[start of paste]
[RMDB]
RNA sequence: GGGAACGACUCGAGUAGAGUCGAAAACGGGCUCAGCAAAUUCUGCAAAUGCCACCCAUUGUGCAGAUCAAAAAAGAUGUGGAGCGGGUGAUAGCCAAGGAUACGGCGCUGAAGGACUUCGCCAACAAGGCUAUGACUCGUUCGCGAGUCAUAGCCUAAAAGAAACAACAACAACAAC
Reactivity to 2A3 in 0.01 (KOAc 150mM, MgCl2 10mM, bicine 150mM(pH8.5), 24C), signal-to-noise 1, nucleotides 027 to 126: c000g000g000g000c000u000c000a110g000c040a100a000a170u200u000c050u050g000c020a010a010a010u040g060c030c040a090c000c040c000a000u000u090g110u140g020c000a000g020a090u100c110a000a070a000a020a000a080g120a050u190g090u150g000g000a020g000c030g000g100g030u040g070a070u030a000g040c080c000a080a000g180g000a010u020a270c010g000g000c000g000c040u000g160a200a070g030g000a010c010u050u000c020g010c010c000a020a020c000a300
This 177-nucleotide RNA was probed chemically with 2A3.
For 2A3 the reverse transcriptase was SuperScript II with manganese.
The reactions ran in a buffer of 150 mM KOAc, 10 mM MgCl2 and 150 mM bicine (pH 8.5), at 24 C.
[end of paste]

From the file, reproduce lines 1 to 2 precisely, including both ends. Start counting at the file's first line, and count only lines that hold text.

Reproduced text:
[RMDB]
RNA sequence: GGGAACGACUCGAGUAGAGUCGAAAACGGGCUCAGCAAAUUCUGCAAAUGCCACCCAUUGUGCAGAUCAAAAAAGAUGUGGAGCGGGUGAUAGCCAAGGAUACGGCGCUGAAGGACUUCGCCAACAAGGCUAUGACUCGUUCGCGAGUCAUAGCCUAAAAGAAACAACAACAACAAC